CHICAGO, IL -- Esbin Ramos gets teary-eyed looking at the only photograph he has of his brother, Gilberto. Ramos had been anxiously waiting to be reunited with 15-year-old Gilberto who was to join him at his home just outside of Chicago.
"I had talked to (Gilberto) days prior while he was in Reynosa, Mexico, waiting to cross. He told me he was OK, had food and was eager to see me," says Ramos.
Ramos says his brother was desperate to leave Guatemala and earn money to help their sick mother.
Ramos said he was worried when he did not hear from his brother and called the Guatemalan embassy. Then he got a call he never expected - his brother was found dead in a desert area near McAllen Texas.
Last Monday, Texas sheriff's officials announced that on June 15th they had located a decomposed body in some brush area near the U.S.-Mexico border. The body — of what authorities thought at the time was an 11-year-old boy — was shirtless and his belt contained three telephone numbers scribbled on the inner part of the weathered leather.
With assistance from their father in Guatemala and the description of Gilberto and the clothes he was last seen wearing were obtained, the family confirmed he was the victim. He was 15 years old.
According to family members, Gilberto had been planning his trip to the U.S. for 8 months. This past April, Gilberto finally left his rural and impoverished town outside of Guatemala City and, with another minor, set off on his journey to achieve what was his dream — to make it to Chicago, work and help provide the means for a better life for his mother who is battling epilepsy.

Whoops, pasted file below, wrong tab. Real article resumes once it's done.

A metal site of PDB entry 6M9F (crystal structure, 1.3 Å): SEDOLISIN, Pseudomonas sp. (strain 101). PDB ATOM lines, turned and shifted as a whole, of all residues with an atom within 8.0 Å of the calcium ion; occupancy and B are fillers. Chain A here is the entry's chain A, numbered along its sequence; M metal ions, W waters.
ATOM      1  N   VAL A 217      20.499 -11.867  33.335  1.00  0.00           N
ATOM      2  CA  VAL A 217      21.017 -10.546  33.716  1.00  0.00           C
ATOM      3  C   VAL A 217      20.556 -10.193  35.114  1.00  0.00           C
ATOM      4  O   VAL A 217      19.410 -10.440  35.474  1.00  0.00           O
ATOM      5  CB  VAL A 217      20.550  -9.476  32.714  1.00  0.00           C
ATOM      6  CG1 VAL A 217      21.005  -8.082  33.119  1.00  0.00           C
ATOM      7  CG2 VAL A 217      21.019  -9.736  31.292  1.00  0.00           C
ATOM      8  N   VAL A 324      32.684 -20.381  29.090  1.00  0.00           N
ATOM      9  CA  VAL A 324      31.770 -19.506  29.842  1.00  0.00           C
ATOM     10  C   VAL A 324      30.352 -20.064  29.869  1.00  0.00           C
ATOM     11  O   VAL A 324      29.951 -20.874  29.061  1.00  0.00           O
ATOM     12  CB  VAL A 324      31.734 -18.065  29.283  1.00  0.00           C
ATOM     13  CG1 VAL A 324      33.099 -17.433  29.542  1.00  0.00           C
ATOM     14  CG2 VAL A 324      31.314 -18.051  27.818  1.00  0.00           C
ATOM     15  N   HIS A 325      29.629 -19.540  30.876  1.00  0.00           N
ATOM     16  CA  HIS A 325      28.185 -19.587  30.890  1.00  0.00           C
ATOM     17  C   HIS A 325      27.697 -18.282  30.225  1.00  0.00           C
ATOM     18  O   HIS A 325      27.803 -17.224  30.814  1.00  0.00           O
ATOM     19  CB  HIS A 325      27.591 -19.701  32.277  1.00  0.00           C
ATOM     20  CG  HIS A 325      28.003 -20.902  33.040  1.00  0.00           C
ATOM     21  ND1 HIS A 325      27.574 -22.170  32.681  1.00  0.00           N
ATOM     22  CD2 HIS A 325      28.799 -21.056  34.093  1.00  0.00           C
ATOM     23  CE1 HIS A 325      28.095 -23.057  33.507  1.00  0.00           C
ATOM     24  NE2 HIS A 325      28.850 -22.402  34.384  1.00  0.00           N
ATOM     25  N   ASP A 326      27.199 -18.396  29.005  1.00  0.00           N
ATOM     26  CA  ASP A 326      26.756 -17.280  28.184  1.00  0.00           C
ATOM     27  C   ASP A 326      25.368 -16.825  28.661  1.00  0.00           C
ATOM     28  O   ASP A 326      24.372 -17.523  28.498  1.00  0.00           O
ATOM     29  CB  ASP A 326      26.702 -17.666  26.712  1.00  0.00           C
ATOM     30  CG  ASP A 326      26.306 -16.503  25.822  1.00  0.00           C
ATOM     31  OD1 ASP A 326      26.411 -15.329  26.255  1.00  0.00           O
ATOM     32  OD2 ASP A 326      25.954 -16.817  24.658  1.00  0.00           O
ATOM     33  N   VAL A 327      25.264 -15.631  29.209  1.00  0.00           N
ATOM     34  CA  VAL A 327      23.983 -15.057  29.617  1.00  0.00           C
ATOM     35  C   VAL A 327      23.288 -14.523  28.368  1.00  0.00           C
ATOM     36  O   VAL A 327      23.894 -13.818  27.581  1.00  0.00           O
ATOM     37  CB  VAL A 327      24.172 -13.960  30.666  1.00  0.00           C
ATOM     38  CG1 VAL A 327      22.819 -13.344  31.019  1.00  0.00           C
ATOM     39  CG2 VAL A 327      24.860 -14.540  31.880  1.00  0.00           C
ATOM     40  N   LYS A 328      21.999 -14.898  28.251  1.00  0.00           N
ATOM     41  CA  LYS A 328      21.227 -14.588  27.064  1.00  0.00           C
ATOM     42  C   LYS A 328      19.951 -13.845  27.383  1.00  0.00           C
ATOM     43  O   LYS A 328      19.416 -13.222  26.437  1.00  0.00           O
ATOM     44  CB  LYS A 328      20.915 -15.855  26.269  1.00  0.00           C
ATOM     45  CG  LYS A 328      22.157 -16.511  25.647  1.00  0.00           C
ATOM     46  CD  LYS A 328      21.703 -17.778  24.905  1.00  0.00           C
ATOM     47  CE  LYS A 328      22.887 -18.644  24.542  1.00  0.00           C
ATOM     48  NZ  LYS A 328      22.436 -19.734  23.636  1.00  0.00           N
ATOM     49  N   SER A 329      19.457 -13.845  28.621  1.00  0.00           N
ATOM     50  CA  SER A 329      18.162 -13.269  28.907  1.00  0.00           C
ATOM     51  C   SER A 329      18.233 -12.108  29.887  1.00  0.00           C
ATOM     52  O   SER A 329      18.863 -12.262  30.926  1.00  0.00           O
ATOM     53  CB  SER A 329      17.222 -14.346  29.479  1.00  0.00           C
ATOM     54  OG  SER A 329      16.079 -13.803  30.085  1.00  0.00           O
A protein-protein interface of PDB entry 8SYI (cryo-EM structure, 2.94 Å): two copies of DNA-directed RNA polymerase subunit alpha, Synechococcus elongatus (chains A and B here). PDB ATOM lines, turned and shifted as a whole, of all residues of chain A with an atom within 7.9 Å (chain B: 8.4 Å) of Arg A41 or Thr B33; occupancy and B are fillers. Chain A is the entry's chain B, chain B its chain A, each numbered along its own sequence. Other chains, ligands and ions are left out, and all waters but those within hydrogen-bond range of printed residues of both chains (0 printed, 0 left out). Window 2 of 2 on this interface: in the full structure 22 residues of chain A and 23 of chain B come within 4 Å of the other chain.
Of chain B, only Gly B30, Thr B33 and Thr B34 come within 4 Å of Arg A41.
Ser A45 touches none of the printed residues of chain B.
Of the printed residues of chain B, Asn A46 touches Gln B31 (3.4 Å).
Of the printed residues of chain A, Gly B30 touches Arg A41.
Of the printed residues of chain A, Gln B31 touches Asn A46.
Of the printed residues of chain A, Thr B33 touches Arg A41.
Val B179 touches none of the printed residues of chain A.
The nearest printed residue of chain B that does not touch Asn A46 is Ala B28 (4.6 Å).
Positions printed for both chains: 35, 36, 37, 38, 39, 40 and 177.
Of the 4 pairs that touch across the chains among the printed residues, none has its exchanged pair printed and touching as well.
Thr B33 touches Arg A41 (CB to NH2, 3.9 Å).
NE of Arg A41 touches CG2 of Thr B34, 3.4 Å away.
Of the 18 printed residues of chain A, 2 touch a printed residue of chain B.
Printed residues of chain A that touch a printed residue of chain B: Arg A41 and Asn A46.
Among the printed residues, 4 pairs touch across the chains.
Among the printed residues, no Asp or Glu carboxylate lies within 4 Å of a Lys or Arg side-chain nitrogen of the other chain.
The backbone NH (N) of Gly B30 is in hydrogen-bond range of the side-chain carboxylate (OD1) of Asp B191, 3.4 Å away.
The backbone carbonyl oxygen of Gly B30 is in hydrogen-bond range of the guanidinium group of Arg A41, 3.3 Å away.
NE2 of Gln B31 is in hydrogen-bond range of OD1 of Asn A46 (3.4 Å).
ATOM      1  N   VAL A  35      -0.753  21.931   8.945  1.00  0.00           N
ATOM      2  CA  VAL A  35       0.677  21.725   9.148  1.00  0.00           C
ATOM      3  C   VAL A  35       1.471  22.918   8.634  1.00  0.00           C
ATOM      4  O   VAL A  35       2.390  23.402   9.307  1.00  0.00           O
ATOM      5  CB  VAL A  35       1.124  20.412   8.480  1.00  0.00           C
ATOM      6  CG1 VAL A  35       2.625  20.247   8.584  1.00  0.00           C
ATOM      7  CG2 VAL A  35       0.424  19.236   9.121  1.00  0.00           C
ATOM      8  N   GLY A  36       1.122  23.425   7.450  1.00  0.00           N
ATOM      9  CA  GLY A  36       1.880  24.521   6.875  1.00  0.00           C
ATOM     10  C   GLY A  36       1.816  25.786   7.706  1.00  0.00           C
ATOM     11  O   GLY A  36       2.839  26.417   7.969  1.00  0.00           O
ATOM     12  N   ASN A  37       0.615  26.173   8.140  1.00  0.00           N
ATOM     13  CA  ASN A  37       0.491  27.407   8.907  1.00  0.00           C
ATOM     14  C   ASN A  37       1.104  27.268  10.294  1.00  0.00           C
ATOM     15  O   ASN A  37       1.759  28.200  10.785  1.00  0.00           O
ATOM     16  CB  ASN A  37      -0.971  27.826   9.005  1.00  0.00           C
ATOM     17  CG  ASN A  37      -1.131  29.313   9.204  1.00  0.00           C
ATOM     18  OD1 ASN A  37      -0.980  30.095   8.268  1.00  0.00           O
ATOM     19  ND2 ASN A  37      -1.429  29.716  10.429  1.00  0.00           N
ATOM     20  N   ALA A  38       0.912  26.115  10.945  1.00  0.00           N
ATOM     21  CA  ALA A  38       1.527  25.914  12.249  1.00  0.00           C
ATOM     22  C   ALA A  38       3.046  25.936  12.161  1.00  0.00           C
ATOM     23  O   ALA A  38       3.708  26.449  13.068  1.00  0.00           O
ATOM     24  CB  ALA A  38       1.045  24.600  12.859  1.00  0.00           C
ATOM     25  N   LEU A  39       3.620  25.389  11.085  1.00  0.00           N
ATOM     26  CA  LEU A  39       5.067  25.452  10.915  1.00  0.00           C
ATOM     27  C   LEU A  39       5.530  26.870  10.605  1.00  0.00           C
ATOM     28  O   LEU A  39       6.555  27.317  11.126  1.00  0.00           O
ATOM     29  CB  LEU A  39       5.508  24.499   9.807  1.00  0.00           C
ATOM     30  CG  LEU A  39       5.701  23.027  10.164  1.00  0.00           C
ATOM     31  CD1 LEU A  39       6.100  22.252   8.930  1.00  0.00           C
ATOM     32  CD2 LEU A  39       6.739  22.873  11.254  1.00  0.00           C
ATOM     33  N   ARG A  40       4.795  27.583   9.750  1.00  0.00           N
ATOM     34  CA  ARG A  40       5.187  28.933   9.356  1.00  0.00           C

Fearing the dangers of the journey and wishing for his success, Gilberto's mother draped him with a white rosary for a safe passage, and the family borrowed a few thousand dollars to pay a “coyote” that helped Gilberto along the way.
Now grief stricken, they pray for the strength needed to overcome his death and the debt left over.
Gilberto's demise is the first death of a minor along the Texas-Mexico border since the influx of unaccompanied children and families began a few months ago. Authorities have not confirmed the cause of death, although they believe Gilberto succumbed to the effects of heatstroke.
His brother Esbin spoke to family members of the other minor who was making the journey with Gilberto. The boy, who is currently housed in a U.S. detention center, said they crossed as a group, but all dispersed and went their separate ways after being spotted by Border Patrol.
"He was probably scared, ran and got lost," says Ramos of his younger brother. Back in Guatemala, arrangements are being made with the assistance of the consulate to return Gilberto’s body to not only his native homeland but to his mourning family.